Sound decision

Kristi Conner discovered what would become her professional calling as a high school senior when volunteering at a preschool during a National Honor Society project.

Conner met a 4-year-old girl named Kelly in her hometown of Columbia City near Fort Wayne, where the girl – who couldn’t hear — taught the young woman sign language.

Moved by the experience, Conner chose to major in speech pathology and audiology at Ball State University, and then narrowed her career path to audiology based upon an aptitude in science. Audiologists are the primary health-care professionals who evaluate, diagnose, treat and manage hearing loss and balance disorders in adults and children.

After eight years of college and a year’s professional experience, Conner learned of an appealing opportunity in Columbus where she could help patients enjoy a heightened quality of life.

Conner joined Audiology Hearing and Balance in Columbus in 2007, working as a doctor of audiology. Within a year at age 28, Conner purchased the Columbus practice – one of the company’s six locations — and renamed it Sound Hearing Solutions.

It was a big step, but Conner was no stranger to commitment. The new business owner was already a wife and mother of two young sons when she launched Sound Hearing Solutions with financial assistance from a grandmother who provided an interest-bearing loan.

“I had great support,” Conner said. “My husband (Michael) is amazing.”

The two met when they worked at Family Video in Columbia City. She was a high school senior and he was a college sophomore.

Married since 1999, Michael Conner has been a stay-at-home dad for the majority of the couple’s time together – since their oldest son, now 17, was 3 months old.

“I didn’t have to worry about the kids. He was with them all of the time,” Conner said.

Although many first-time business owners have to learn about managing a company on the fly, Conner’s circumstances gave her a leg up.

Conner minored in the Foundations of Business at Ball State, which gave her practical information on starting a business in audiology. And during her first post-college job as an audiologist in Grandville, Michigan, Conner investigated the idea of purchasing that business, gaining some ground-level insight into what having a financial stake would entail.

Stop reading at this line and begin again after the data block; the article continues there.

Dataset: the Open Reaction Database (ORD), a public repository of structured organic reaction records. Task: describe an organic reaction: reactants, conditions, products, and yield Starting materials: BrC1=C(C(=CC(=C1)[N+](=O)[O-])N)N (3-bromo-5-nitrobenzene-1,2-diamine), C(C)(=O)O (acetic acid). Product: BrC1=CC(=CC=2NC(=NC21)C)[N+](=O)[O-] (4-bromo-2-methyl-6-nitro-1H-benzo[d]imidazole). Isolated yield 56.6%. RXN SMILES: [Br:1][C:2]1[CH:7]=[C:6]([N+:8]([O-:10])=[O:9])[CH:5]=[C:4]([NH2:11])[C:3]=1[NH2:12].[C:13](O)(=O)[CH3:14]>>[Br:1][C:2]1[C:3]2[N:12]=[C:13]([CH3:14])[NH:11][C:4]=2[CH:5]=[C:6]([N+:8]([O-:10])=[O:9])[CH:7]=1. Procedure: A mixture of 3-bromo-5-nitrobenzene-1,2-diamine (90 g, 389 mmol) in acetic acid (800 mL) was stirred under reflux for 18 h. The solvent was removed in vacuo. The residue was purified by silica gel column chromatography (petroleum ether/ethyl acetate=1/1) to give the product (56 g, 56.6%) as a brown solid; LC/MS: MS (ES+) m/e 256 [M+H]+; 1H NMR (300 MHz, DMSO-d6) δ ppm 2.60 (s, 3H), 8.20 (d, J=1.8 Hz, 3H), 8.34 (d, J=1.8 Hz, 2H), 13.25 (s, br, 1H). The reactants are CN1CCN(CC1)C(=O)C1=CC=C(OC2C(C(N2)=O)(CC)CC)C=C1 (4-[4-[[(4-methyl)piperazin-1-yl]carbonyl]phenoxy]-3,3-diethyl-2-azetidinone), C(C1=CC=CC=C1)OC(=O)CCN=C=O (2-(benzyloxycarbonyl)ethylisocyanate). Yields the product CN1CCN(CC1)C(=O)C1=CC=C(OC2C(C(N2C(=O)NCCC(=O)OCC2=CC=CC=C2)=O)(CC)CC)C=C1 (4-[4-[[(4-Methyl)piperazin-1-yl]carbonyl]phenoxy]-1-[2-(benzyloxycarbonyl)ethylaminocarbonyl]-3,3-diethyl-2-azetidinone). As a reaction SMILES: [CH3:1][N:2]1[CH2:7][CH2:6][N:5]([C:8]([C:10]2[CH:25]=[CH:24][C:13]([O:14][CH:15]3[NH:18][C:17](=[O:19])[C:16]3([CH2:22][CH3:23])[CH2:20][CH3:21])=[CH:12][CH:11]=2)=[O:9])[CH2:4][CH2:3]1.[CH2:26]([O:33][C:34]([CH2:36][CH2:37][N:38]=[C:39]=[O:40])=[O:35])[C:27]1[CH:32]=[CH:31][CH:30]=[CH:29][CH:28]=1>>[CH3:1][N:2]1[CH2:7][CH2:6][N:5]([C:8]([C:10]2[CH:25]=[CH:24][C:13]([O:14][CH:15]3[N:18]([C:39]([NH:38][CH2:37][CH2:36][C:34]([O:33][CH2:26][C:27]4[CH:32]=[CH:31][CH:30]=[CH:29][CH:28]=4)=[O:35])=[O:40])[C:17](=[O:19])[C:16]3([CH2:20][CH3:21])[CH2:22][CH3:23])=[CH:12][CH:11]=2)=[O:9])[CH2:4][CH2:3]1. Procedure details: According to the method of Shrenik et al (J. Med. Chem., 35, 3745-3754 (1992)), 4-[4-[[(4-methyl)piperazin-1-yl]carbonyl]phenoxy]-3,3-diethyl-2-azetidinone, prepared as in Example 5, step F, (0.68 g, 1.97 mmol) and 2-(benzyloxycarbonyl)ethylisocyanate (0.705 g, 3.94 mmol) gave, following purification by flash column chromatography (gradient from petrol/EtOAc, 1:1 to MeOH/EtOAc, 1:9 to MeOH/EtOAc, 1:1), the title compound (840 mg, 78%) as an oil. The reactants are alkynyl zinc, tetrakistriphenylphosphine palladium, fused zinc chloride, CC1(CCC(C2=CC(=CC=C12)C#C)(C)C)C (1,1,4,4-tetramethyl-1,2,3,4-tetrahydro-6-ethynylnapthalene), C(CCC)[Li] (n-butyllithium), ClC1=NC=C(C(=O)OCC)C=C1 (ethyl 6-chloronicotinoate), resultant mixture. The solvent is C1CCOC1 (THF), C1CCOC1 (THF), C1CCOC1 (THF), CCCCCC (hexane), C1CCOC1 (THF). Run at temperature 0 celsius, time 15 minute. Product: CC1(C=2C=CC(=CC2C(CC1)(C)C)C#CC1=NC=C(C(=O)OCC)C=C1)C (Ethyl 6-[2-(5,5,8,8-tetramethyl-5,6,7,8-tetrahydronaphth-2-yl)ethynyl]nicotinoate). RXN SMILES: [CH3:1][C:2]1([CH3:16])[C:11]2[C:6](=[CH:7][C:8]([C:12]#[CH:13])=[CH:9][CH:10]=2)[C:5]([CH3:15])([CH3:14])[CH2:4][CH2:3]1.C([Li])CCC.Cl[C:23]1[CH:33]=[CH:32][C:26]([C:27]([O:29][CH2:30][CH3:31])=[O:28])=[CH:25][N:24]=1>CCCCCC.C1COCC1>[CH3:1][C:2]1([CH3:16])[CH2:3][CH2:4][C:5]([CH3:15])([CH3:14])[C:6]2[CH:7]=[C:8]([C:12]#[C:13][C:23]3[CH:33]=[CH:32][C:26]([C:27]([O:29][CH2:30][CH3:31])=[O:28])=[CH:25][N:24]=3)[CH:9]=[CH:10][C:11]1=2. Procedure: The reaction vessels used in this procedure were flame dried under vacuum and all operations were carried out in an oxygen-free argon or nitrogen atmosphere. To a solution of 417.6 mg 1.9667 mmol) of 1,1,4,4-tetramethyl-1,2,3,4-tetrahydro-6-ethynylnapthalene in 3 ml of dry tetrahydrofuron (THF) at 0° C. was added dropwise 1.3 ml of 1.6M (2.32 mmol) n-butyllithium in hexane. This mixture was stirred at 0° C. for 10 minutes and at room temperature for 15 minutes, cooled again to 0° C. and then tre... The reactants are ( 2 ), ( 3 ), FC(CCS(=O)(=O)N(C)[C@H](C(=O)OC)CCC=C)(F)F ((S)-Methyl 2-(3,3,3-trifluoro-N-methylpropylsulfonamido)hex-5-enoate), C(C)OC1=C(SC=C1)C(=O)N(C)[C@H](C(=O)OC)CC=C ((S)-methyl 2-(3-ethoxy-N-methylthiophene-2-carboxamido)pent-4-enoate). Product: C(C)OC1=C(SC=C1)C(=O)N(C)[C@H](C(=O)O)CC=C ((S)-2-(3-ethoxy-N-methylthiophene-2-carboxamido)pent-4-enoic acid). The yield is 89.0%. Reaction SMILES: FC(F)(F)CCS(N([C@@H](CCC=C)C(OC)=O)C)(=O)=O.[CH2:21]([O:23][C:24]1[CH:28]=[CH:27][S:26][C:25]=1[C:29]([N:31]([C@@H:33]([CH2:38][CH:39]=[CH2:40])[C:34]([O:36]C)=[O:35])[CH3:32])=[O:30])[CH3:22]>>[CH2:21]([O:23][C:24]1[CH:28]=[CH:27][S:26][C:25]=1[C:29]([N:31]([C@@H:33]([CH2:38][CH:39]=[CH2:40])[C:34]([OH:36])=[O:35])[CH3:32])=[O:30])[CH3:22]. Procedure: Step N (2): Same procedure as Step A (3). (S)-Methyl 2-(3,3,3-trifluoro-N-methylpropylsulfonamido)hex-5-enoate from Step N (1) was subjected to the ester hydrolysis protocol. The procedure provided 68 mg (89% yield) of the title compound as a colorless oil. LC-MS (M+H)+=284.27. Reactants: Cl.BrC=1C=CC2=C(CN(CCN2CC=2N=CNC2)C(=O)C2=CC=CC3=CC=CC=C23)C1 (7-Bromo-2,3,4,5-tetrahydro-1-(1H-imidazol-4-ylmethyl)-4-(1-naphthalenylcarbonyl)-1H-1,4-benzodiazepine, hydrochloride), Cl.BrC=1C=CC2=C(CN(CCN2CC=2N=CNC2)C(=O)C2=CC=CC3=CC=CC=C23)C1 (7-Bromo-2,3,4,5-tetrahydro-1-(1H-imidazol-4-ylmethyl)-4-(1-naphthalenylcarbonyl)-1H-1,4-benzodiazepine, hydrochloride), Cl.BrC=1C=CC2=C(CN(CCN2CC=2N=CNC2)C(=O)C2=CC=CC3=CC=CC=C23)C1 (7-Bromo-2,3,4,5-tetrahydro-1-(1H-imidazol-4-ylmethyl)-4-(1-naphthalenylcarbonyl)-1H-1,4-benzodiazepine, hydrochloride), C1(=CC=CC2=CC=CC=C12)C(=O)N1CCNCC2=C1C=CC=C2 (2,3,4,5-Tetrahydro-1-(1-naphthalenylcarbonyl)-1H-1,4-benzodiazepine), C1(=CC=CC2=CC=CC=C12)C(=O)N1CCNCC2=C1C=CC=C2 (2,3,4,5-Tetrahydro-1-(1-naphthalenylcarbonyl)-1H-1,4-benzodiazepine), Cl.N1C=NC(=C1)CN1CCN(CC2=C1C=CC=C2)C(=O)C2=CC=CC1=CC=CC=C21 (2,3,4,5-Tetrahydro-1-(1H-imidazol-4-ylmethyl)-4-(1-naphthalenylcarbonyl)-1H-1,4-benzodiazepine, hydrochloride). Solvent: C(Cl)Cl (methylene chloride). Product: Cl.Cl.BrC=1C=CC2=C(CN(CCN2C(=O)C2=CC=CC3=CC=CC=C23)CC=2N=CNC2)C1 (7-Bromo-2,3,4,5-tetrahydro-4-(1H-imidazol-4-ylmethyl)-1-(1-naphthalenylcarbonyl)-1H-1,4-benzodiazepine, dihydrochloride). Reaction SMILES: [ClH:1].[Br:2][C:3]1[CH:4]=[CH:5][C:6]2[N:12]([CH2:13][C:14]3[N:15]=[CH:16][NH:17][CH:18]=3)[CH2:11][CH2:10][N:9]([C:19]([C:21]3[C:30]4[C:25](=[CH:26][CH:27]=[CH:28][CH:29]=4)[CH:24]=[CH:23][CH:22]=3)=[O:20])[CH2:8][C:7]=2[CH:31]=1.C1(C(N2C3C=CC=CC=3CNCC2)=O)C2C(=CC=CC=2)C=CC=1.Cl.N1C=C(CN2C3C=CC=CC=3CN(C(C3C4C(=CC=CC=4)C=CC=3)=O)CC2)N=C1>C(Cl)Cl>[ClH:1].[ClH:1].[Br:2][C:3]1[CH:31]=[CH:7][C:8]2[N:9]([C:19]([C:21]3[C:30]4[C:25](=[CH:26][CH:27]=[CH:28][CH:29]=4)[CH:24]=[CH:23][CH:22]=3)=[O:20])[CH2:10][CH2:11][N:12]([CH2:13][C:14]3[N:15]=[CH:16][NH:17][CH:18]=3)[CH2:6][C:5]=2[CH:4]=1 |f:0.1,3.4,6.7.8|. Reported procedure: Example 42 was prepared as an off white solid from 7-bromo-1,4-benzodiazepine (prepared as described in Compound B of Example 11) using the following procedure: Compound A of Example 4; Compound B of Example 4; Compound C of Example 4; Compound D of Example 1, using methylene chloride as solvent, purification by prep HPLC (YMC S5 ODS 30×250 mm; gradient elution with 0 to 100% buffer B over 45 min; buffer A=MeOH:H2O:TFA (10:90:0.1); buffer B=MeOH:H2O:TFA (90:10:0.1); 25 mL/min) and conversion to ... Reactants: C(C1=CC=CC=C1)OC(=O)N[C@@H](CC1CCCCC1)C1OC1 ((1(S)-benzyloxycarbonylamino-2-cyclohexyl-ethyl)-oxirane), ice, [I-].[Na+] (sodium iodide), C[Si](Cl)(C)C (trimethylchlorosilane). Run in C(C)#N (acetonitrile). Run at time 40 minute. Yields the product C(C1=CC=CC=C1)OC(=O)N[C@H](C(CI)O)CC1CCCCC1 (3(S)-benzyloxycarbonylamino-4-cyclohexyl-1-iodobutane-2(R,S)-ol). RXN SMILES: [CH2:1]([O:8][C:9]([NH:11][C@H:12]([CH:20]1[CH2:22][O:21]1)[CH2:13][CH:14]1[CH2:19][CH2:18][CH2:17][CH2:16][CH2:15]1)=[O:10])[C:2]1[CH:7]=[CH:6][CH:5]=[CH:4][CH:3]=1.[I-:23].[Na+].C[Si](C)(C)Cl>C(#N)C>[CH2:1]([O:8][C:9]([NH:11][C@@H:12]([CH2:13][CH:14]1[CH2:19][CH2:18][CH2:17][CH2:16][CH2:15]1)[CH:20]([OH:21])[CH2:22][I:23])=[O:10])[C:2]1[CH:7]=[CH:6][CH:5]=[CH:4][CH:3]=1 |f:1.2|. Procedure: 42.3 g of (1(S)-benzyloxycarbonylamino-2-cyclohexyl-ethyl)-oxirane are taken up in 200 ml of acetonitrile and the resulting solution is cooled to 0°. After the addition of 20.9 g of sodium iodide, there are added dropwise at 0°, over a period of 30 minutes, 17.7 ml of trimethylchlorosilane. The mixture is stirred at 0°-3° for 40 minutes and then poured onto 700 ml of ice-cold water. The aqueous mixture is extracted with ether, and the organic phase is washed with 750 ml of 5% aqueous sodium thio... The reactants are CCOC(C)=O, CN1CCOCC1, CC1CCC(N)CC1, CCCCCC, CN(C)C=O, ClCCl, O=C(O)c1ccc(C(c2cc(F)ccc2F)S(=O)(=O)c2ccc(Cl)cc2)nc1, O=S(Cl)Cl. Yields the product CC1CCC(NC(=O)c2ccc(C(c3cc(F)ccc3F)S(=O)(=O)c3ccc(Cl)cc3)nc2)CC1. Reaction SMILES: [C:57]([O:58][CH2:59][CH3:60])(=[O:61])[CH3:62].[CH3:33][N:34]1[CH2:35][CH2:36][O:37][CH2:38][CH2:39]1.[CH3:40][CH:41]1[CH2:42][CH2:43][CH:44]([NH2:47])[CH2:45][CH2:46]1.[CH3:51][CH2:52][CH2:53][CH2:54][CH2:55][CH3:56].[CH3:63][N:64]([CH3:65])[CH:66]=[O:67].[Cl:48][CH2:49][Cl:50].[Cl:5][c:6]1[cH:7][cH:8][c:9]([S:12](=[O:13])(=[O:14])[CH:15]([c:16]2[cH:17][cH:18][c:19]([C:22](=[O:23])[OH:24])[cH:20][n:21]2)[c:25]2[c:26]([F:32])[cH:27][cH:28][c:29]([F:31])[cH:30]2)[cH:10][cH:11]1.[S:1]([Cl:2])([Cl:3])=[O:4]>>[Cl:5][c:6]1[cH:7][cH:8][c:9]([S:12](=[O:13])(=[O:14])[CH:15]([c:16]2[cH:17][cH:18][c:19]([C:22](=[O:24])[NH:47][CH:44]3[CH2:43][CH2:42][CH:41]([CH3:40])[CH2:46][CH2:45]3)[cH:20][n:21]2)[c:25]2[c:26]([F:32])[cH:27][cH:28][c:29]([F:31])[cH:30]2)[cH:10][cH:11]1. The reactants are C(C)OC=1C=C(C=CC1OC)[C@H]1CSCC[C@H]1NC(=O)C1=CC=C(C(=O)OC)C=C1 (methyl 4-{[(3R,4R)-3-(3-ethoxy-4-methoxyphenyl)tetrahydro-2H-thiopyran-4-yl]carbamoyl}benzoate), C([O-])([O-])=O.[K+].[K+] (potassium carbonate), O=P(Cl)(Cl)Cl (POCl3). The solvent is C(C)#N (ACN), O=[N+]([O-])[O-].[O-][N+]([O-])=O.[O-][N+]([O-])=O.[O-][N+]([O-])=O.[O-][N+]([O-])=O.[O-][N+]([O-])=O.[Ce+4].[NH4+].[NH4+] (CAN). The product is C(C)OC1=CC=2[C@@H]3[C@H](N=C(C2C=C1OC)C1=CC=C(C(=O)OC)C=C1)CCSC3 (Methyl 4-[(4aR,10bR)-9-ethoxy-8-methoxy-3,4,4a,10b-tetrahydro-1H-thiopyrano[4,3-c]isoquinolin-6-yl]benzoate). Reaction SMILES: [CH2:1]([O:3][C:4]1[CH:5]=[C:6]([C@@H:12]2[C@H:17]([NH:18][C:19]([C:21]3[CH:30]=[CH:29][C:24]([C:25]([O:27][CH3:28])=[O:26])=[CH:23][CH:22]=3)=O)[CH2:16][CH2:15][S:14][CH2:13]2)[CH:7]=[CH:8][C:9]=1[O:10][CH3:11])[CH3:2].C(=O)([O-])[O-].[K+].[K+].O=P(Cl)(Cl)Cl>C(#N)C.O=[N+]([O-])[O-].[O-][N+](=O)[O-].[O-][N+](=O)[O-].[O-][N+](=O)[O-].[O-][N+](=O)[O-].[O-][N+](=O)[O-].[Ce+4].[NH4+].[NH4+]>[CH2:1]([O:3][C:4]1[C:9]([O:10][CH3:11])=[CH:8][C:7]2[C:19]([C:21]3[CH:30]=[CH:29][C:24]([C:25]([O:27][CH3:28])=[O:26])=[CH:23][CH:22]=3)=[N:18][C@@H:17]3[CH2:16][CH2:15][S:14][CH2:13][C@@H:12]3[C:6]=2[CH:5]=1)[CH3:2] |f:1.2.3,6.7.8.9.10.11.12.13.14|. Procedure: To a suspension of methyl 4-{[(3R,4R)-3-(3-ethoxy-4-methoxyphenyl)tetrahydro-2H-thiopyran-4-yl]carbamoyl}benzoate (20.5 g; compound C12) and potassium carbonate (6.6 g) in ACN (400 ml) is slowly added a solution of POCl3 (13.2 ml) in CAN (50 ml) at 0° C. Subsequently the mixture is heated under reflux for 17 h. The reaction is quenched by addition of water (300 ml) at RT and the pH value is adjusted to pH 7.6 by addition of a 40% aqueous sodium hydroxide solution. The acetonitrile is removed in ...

When ultimately making the leap into ownership after relocating to Columbus, Conner worked early on with a local professional coach who helped her with some important business decisions.

Conner expanded Sound Hearing Solutions in 2016, purchasing the final two offices of Audiology Hearing and Balance in Greensburg and Madison, Indiana – before selling the Madison practice a year ago.

The Sound Hearing audiology centers employ three doctors of audiology and four support-staff employees. The centers provide hearing tests for patients and carry hearing aids in several budget levels, including the top-end technology with noise management features. However, sometimes all that’s needed is a less expensive amplification device that may increase a person’s ability to hear the television or telephone, for example, Conner said.

Sound Hearing Solutions is among about a half-dozen local hearing practices or ear, nose and throat clinics with audiologists on staff. Patients needing surgery or other medical assistance are referred to an ENT doctor.

Conner’s customers run the gamut, from a 6-month-old born with hearing loss to a pair of patients who are 101. The majority of her patients are 55 or older.

Hearing loss typically occurs one of two ways – either you’re born with it or it’s noise-induced from situations such as exposure to loud music or gun shots, or in work environments including factories, lawn care and woodworking, Conner said.

Hearing loss can be sudden or gradual, such as during the natural aging process.

The disorder is felt by 30 to 35 percent of adults age 65 and older, and 40 to 50 percent of adults 75 and older, according to the National Institute on Deafness and Other Communications Disorders.

“It can happen so gradually that you don’t realize you are losing your hearing,” Conner said.

Pam Whiteside, 75 of Columbus, has been seeing Dr. Conner for about 12 years after experiencing gradual loss of her hearing.

She could still hear, but sounds were muffled before she got hearing aids, said Whiteside, who ran a catering business out of her home with her husband.

Conner recommends adults schedule a hearing test – which takes about 20 minutes — by age 55 or 60 to establish a baseline, and then be tested every one or two years after that to check for changes.